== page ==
Wednesday, October 13, 2010


     Just a short time ago my older brother, Slade, had a stroke. I threw a few cloths into a suitcase tossed in some beads and rushed across the continent to offer my support through the first part of his ordeal. I take beads because I can do them on the plane, or in the hospital, or waiting to get the oil changed. It keeps me occupied and satisfies my need to be creative. I wouldn’t say I have a lot of talent, and too often I am impatient to see the end product. But I love the challenge and keep trying to perfect my craft. I knew that while my brother was in critical care there would be many hours of sitting and waiting. For a stroke, patience is key; and as I already stated, not something I have in abundance. You wait for a word, then two words, then a sentence. You wait for a toe to wiggle or a finger to move. Hours and hours you wait and the joy of a single twitch is beyond measure. Though the stroke was severe and left my brother paralyzed on the right side, small improvements came quickly, and there was little mental impairment. He was quickly back to his jovial and quick-witted comments. The words came first, the wiggles would come later. So, while we waited I beaded.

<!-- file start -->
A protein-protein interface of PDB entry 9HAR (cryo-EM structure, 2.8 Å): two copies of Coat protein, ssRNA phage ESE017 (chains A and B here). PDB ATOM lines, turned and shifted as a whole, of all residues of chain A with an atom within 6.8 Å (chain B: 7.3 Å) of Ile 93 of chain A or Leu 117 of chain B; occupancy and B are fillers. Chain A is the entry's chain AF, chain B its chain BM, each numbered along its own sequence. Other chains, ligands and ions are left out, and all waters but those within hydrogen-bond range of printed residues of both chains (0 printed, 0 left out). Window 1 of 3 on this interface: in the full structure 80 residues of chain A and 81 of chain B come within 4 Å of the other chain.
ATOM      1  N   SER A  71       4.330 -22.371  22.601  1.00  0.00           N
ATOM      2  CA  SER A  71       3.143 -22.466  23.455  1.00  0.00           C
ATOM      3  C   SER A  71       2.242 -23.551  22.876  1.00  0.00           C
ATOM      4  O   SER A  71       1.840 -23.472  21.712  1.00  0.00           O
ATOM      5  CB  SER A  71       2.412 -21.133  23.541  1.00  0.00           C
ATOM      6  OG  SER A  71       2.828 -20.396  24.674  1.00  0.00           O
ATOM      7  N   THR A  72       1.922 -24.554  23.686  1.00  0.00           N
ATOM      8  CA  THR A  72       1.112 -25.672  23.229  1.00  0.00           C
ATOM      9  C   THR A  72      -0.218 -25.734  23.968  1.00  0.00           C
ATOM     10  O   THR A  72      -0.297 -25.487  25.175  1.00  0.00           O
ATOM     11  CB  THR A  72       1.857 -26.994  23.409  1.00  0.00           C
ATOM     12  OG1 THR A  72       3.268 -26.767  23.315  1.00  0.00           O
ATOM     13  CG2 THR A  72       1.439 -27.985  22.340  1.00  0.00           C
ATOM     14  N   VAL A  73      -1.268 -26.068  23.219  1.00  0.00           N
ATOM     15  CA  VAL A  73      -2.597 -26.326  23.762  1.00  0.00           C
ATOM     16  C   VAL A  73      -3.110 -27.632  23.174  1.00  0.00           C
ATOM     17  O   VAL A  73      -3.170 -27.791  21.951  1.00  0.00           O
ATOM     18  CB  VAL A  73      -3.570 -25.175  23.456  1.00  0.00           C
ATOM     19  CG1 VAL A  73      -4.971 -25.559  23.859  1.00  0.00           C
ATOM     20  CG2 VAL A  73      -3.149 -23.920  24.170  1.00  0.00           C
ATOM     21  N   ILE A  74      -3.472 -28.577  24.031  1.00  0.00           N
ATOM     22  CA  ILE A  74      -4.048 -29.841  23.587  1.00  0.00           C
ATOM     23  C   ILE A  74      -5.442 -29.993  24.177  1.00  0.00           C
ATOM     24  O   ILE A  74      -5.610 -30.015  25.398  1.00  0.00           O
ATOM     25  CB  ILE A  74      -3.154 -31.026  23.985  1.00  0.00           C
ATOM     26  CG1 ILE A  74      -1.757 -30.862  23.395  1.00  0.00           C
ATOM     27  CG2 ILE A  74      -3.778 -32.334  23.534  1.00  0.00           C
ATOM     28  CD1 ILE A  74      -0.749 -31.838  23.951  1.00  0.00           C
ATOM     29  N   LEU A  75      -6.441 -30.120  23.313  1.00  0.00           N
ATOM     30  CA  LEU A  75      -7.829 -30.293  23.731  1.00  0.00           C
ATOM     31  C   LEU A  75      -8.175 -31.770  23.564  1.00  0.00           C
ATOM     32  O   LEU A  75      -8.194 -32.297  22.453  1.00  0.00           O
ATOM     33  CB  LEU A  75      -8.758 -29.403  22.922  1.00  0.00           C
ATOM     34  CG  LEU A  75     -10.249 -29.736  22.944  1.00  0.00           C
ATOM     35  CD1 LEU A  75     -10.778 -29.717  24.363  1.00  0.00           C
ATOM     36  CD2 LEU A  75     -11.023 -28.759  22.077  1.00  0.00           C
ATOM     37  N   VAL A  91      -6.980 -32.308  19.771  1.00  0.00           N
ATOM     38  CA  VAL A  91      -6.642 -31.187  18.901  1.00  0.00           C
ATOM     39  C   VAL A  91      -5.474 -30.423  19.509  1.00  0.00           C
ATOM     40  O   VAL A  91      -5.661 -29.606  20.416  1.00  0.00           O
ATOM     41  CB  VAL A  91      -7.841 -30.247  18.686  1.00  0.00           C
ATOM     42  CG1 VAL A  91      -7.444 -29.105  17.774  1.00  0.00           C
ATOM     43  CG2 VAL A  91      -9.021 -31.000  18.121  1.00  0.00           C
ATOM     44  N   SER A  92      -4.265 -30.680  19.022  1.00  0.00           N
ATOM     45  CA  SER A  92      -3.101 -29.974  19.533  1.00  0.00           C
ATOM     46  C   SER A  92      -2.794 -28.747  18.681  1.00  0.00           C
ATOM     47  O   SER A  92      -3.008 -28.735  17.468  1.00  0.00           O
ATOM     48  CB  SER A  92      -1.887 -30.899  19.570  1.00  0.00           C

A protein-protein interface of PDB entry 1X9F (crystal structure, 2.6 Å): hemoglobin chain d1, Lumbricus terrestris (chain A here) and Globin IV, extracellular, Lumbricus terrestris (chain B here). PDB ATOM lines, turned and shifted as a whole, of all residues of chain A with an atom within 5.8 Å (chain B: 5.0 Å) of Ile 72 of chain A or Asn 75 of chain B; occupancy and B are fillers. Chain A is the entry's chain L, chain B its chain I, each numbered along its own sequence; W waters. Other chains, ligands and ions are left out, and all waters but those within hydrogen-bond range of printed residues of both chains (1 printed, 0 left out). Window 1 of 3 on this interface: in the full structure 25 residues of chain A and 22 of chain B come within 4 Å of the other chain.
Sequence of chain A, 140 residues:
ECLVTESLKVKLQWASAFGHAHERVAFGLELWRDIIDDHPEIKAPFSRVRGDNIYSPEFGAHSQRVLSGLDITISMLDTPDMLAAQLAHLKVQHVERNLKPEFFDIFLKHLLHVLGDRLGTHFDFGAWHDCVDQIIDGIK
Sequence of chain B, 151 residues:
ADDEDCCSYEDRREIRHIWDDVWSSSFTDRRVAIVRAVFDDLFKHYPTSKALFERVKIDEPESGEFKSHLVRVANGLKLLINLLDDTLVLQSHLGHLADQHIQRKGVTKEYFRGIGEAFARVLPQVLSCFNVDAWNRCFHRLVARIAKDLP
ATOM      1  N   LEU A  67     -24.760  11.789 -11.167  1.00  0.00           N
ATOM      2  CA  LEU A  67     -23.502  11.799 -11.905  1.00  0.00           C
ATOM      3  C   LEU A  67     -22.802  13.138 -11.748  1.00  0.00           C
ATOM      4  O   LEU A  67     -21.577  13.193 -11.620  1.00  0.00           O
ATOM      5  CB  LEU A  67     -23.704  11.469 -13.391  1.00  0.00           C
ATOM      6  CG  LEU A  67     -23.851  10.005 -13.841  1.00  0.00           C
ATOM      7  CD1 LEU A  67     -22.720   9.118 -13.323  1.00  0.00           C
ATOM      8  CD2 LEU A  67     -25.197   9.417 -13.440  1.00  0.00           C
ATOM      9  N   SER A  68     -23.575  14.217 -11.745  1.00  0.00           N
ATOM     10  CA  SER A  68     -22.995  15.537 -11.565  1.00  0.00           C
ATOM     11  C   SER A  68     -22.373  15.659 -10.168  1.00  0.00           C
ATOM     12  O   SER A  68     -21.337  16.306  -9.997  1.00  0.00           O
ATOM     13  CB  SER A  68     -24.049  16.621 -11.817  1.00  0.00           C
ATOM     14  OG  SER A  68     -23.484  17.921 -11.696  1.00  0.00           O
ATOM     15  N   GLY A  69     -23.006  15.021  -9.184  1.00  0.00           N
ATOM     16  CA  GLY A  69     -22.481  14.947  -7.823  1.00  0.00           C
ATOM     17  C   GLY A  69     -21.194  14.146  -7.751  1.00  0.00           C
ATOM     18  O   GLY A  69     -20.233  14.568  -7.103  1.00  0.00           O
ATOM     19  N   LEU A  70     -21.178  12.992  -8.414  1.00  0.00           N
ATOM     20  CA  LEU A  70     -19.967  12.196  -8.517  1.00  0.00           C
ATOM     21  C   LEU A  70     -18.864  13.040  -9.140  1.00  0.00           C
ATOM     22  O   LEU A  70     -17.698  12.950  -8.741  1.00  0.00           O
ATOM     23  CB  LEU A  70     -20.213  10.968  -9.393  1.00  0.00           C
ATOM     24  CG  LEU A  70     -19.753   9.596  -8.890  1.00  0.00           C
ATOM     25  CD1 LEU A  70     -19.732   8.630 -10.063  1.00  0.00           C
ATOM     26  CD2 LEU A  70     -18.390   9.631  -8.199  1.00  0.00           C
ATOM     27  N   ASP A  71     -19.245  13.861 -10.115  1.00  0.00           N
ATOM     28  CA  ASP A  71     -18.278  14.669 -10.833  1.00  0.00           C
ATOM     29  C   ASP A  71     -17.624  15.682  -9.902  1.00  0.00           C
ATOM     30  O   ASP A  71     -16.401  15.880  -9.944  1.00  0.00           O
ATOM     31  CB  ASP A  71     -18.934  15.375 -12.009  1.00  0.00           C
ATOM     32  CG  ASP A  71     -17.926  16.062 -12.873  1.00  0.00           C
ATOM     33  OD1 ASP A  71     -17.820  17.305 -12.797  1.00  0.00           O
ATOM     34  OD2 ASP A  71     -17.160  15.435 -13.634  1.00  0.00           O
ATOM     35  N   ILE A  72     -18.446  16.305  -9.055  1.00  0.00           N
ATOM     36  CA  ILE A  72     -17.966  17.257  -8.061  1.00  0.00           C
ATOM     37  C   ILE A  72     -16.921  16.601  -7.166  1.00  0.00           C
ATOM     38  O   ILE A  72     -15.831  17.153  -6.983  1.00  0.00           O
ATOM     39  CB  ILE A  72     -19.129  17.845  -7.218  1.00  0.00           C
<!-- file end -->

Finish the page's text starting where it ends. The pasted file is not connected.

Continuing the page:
In this sad, sad situation I was elated. I had my brother’s undivided attention (when he wasn’t napping) and his willingness to indulge my interests. You see, Slade is an artist, the kind that is creative to his very soul. He taught me how to draw a straight line, mix colors, and at one point we made signs together until I was able to go out on my own and start my own sign business. If there are colors, designs, or patterns, he is a natural at figuring out what works, and what doesn’t. He doesn’t hesitate to tell me when something isn’t right or to encourage me to try a little harder or to be a little more patient in working towards a better product. I doubt I’ll ever have his penchant for perfection, but he inspires me to try harder. So, I beaded with my two hands and he examined my work and made commentary every step of the way. “Make it smaller, more delicate,” was his idea. Upon several attempts I was finally able to give him some aspect of what he envisioned. And as the days passed he was satisfied with my efforts to make a delicate chain necklace, and I was satisfied with his efforts to wiggle his toes. In that way we took care of each other and for me the time offers a sweet memory and ongoing admiration for a brother whose creative genius does not emanate from his hands, but from his heart.